7.2 General learning outcomes
The questionnaire results for general learning outcomes are presented in Fig. 8a–b. Across all three field trips an average of 94.3 % of students agreed that they “had learnt new things during the VFTs”, with the remaining 5.7 % scoring neutral; no student disagreed, and interquartile ranges (IQRs) were all plotted between 4 and 5. The overarching learning outcome statement of “I have a better understanding of exploration processes” was rated mostly positive for the Utah VFTs with IQRs between 4 and 5; for Utah 2020 91.7 % of students agreed, and for Utah 2021 it was 89.5 %. The Pyrenees IQR had a wider range from 3–5, with an average of 73.9 % of students agreeing.
7.3 Trip timing and delivery
The statement “I liked having the field trip at a fixed time” (Fig. 8c) scored positively across all three trips, with the Pyrenees VFT participants responding particularly positively (95.7 %), with an IQR of 5. For the Pyrenees 2020 VFT, there was one individual who responded negatively, and the Utah 2021 VFT had two individuals who disagreed. Students across all three VFTs mostly agreed that “working in groups was better than independent working” (Fig. 8d). Both Utah VFTs received particularly positive responses, with the 2020 VFT scoring 83.3 % and the 2021 VFT scoring 94.7 %, and remaining scores on both VFTs were neutral. The Pyrenees 2020 VFT, in contrast, exhibits a broader IQR between 3 and 5, with 4.3 % disagreeing, 26.1 % scoring neutral and 69.6 % positive.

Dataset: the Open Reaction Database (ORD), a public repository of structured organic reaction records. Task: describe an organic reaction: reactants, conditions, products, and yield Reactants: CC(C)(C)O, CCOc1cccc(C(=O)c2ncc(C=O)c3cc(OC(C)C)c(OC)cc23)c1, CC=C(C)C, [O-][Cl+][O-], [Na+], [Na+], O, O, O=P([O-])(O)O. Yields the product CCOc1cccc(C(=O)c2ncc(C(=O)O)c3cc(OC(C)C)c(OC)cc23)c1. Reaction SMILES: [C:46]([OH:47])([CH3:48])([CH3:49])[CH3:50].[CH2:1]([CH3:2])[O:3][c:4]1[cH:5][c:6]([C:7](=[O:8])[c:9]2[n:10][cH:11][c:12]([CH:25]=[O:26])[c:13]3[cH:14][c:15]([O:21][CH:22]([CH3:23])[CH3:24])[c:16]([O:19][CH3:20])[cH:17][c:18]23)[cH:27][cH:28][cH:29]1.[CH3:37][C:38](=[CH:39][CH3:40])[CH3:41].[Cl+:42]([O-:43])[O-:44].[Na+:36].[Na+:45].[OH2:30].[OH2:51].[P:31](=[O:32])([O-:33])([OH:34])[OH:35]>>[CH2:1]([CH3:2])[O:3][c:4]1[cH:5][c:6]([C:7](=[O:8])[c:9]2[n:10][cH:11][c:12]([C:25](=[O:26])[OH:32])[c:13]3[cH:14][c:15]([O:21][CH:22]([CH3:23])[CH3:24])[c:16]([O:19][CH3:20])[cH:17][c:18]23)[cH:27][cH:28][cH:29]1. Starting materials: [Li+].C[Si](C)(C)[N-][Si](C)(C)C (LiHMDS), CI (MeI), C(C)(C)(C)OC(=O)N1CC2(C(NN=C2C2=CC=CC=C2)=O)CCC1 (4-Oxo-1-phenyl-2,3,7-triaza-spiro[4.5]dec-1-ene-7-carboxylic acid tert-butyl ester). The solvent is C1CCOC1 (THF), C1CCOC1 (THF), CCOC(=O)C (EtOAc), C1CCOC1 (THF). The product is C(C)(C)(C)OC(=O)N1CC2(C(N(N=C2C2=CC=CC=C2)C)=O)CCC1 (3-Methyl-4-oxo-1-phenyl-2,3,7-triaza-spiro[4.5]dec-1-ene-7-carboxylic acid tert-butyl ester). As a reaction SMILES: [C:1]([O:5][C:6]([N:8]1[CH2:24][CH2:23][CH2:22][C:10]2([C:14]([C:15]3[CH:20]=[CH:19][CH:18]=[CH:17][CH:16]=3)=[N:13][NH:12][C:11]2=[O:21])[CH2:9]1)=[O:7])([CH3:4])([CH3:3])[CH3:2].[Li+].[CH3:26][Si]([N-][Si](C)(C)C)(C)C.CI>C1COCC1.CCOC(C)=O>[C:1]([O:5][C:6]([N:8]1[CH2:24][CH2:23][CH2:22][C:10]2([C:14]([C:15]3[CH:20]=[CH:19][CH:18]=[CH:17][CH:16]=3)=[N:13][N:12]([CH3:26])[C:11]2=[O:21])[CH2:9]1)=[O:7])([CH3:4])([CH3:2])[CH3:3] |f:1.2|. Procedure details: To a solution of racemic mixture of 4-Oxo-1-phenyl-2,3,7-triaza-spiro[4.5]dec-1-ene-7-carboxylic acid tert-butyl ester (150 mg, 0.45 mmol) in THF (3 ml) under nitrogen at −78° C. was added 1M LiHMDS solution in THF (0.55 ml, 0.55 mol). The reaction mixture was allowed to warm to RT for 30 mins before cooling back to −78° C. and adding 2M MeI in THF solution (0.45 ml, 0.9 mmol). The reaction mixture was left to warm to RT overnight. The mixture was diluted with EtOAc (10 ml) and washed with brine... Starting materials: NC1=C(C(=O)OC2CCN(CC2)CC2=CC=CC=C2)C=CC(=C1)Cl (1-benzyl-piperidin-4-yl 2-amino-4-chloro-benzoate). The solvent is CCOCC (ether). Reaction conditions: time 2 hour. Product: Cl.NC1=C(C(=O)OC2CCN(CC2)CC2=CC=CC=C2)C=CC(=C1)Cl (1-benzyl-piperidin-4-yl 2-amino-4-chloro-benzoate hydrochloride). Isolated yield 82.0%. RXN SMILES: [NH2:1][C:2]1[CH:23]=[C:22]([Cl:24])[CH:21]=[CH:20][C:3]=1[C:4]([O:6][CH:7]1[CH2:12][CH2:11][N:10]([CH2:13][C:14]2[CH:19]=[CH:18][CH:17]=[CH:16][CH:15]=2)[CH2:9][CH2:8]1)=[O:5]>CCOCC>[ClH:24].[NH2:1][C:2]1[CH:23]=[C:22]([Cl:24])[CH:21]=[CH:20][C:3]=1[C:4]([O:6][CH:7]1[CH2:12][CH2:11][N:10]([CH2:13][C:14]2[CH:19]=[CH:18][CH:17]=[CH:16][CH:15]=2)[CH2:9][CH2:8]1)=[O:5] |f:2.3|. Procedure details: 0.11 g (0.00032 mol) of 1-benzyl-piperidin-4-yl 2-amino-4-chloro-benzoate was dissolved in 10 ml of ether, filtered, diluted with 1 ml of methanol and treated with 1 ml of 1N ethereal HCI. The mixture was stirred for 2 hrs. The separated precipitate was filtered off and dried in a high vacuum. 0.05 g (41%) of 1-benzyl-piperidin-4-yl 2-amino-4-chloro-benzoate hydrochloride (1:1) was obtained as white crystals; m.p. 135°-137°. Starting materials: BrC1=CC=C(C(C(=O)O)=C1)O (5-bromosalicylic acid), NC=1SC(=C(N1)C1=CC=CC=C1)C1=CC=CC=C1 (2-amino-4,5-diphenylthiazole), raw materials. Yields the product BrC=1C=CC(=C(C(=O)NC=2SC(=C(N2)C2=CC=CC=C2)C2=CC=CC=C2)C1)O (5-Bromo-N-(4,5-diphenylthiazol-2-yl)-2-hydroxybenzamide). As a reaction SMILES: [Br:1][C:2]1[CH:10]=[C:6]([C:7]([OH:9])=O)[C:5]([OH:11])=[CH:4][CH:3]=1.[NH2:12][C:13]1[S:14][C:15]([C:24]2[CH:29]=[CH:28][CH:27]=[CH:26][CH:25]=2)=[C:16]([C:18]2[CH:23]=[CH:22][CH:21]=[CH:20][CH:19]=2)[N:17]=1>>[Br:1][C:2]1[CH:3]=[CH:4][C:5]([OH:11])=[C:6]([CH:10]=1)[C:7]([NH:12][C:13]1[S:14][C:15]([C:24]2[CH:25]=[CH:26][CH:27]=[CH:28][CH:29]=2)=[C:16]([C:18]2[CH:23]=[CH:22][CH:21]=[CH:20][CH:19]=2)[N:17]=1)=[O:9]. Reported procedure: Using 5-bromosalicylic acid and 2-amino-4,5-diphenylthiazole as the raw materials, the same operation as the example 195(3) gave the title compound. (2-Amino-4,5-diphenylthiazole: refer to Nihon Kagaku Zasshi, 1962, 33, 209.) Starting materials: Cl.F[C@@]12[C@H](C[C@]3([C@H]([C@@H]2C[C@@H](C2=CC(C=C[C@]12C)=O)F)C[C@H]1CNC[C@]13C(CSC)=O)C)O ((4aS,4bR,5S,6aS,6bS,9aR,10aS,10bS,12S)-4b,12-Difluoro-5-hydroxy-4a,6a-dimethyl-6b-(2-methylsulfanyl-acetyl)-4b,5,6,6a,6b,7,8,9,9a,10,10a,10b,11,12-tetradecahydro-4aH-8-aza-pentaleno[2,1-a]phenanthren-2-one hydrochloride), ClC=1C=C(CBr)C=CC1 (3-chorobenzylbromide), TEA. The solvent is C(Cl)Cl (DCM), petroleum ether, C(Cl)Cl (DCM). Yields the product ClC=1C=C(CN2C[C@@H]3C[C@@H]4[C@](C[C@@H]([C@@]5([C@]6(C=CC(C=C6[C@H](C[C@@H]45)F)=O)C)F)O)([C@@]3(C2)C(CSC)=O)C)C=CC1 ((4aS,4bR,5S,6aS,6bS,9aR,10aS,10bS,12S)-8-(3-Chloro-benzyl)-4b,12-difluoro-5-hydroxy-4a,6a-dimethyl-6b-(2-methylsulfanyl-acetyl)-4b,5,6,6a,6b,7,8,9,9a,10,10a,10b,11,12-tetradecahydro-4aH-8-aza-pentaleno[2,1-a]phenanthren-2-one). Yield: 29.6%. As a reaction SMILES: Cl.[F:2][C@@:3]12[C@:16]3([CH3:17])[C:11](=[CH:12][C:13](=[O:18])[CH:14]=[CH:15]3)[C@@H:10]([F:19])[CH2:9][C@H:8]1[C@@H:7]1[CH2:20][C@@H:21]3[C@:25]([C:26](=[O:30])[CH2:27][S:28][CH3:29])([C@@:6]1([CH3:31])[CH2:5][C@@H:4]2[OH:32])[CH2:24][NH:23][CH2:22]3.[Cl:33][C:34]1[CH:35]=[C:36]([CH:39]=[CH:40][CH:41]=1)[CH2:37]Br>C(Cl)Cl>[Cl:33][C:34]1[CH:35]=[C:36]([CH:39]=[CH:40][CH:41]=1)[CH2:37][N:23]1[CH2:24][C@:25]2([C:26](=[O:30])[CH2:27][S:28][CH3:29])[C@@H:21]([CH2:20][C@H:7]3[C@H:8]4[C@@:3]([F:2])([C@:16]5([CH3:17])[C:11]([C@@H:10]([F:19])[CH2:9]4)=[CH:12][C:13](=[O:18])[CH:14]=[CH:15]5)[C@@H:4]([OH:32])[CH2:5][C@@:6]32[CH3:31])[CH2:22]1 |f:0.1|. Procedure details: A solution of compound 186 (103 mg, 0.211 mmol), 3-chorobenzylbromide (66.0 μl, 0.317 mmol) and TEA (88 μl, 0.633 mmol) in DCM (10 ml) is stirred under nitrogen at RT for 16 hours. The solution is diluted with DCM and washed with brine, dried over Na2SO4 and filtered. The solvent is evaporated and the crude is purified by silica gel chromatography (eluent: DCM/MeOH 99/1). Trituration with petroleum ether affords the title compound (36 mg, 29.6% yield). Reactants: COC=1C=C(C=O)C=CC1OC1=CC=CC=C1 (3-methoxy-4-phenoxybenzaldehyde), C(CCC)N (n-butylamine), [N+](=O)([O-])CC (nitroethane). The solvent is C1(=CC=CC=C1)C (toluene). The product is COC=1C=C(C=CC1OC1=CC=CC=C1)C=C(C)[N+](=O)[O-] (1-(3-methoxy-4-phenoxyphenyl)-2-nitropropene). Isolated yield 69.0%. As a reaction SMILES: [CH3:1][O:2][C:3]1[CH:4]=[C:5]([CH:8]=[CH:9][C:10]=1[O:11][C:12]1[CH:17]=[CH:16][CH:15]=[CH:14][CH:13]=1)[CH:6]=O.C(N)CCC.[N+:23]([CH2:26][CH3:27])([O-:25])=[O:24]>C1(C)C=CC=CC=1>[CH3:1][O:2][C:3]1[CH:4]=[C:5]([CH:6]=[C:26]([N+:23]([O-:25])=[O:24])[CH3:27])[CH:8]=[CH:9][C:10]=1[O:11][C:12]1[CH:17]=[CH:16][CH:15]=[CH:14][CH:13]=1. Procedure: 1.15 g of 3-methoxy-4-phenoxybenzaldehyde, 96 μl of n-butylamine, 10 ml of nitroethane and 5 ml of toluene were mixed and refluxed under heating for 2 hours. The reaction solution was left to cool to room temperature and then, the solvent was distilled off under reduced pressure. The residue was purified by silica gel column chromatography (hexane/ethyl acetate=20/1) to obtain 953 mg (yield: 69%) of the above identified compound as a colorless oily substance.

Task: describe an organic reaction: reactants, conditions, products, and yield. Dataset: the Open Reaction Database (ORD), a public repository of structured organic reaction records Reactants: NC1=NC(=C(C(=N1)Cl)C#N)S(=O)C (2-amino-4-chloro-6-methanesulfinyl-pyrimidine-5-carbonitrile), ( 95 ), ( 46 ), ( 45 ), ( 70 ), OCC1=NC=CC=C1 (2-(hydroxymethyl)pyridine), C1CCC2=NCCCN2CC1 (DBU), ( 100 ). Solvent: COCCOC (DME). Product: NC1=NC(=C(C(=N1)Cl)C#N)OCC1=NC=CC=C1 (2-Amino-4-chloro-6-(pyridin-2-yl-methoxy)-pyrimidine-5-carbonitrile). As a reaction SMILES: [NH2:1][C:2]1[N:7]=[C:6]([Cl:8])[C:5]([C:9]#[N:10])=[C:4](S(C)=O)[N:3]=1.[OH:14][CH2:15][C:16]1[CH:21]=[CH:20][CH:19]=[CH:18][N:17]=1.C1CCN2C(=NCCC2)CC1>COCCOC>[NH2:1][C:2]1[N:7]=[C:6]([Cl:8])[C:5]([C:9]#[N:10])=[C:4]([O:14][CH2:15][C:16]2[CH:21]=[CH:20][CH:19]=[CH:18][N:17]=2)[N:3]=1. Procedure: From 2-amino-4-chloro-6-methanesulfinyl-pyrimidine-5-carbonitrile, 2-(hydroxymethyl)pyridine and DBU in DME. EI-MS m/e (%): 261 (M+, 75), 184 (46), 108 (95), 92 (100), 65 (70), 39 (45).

The daily average time that students spent within the virtual classroom across the Utah 2020 VFT was 5 h and 49 min; for the Pyrenees it was 6 h and 22 min, and for Utah 2021 it was 6 h and 48 min. A breakdown of average time spent doing activities is illustrated in Fig. 9. Group work tasks (23 %), LIME-guided VFT (21 %), independent work in LIME exploring the virtual outcrop and supplementary data (8 %), and discussions (7 %) formed a large portion of the work activities during the VFT and emulated similar activities of traditional fieldwork. A very small portion of the VFT was spent providing technical instruction of software, outlining assessment and presentation of external material, such as Google Earth Engine. Time spent waiting, which includes waiting for students to rejoin after lunch, share screen and resolve technical issue also formed a very small proportion of the trip at an average of 3 % of each day.